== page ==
Archive | October 2015

Affirmations for MILs & DILs – Round 5

They keep coming in!

Here are a few from a woman whose DIL and daughter text her regularly during the day, including her in the messages to each another when sharing ideas, experiences and questions. A bit of comfort in those relationships, eh?


I will remind myself that my DIL has her way of doing things and I have mine. Neither is wrong – just different.

I will always give her space to build her own family. I need to let them establish their own home.

As a MIL, I will remember how it felt when I was the DIL and let that guide my words, attitudes and actions.


That last concept …. You MILs out there, didn’t you use it when you were raising teenagers? It helped, didn’t it?!

Do it.

Affirmations for Mothers-in-Law & Daughters-in-Law – Round 4

“Anonymous” shared her approach – in detail and with conviction:

I take advantage of opportunities to serve my Daughter-in-Law in any way I can, even when I am not feeling it. (Isn’t this when affirmations can be especially important?) I will even change my plans if she needs me.

(Serve? How often to we hear that word or consider that concept in regards to our MIL/DIL?)

I take notice of her feelings and make an effort to “read” her, especially when we talk about controversial subjects. (You and your Daughter-in-law can share views on controversial topics? Bravo!)

I am not her mother, but I am someone who loves her. Therefore, I will treat her as I treat other loved ones.

I will speak the truth in love.

I will encourage my Daughter-in-Law.

Authenticity is my goal and I will practice this with consideration and respect.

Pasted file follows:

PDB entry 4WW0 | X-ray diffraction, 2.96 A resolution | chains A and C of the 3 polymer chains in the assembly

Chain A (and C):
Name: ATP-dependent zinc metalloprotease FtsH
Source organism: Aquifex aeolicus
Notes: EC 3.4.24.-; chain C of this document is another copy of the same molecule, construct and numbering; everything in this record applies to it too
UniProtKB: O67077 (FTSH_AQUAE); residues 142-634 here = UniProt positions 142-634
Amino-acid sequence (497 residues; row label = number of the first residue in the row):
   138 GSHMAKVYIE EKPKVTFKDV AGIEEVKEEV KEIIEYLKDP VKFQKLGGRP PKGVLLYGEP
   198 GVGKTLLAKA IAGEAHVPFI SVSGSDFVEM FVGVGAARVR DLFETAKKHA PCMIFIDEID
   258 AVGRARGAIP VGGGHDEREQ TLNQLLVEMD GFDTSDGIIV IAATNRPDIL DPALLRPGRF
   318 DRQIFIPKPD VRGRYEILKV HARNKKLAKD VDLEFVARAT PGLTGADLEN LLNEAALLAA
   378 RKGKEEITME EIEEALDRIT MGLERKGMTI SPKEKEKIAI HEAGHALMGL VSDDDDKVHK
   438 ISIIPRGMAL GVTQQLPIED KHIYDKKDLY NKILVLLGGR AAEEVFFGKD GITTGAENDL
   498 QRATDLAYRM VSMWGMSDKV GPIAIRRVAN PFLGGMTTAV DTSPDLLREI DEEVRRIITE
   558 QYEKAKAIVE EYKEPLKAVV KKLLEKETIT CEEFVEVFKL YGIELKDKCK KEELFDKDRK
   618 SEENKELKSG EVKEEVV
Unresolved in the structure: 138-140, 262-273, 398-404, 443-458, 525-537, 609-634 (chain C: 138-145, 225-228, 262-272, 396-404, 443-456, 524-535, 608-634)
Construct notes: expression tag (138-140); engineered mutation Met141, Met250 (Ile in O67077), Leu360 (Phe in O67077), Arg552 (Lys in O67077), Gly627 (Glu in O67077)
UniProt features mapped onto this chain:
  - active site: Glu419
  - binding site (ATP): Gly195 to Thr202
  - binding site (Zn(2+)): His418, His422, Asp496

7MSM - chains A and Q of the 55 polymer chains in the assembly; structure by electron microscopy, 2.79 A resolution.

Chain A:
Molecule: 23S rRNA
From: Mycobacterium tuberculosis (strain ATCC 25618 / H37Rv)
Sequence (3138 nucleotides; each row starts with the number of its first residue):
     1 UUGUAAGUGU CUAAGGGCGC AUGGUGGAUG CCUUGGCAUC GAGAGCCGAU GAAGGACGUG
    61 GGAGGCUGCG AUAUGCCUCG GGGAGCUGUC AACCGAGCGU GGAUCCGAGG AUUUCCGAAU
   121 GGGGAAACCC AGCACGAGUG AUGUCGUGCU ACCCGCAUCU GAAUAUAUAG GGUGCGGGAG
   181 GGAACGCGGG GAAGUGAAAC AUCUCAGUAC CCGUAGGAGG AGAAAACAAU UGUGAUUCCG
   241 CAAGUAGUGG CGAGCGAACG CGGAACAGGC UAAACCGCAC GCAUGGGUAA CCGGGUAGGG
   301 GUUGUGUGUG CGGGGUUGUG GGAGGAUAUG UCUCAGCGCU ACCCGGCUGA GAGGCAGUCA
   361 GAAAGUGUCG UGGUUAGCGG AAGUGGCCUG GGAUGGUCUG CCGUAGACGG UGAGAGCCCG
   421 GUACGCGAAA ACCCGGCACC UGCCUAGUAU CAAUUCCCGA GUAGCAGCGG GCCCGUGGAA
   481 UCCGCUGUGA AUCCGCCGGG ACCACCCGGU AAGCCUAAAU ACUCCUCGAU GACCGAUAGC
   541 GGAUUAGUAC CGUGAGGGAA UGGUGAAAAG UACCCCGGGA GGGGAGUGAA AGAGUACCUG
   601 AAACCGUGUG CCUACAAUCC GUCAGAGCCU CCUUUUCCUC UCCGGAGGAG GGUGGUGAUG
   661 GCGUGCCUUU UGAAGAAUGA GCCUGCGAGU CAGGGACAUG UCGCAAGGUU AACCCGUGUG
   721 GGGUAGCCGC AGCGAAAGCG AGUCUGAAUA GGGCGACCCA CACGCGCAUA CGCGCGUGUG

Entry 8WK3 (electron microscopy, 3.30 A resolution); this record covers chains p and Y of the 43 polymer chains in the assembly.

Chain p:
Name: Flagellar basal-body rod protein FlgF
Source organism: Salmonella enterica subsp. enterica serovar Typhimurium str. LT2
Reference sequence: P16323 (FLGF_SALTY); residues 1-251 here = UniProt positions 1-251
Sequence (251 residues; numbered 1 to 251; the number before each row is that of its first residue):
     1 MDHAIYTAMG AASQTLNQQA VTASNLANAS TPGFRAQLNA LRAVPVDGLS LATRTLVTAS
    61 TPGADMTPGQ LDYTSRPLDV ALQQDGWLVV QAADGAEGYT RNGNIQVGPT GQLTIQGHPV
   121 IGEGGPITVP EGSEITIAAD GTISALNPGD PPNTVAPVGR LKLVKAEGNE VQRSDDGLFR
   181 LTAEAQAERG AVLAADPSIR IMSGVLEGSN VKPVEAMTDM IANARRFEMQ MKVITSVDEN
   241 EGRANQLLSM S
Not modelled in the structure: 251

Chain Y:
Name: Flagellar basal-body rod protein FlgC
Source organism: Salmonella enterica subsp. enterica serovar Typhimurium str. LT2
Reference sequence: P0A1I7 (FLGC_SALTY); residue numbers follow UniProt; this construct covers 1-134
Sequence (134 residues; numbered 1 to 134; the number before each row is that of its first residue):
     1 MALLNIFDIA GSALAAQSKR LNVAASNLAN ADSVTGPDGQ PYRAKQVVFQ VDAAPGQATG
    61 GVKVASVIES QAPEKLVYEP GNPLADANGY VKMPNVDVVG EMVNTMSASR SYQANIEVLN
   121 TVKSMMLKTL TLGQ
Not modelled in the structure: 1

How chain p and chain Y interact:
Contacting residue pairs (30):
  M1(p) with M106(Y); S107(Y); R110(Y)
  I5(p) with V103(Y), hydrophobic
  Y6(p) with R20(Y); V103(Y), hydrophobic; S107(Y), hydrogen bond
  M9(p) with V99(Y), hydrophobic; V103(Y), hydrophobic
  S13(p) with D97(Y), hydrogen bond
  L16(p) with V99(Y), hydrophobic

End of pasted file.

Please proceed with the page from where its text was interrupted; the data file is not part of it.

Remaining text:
Obviously, this Mother-in-Law has thought things through and is demonstrating love in words and deeds. She is working at living out the motto of this blog – “MILs & DILs – Family, Friends and Allies”.

Thank-you! Your efforts influence us all for the better.

Affirmations for Mothers-in-Law & Daughters-in-Law – Round Three

This from a woman who has three beautiful grandchildren and carefully considers:

I will make a conscious effort to consistently respect my DIL.

I appreciate and enjoy the fact that she is loved and adored by my son!

I will regularly affirm her by pointing out things I admire about her.

I remember to say to her things like “You are such a great Mom!”.


How nice it feels when someone sincerely says “Well done!”

Wouldn’t it make significant difference to each of us if we practiced these simple things and were on the receiving end of them, too?

Worth it.
Be intentional.

Affirmations – Round 2

A couple of thoughts harvested from a MIL’s mind as she gets ready to attend a grandson’s football game.

I will look for ways to affirm especially when I am tempted to “fix“!

I will do my best to put my expectations aside and love unconditionally.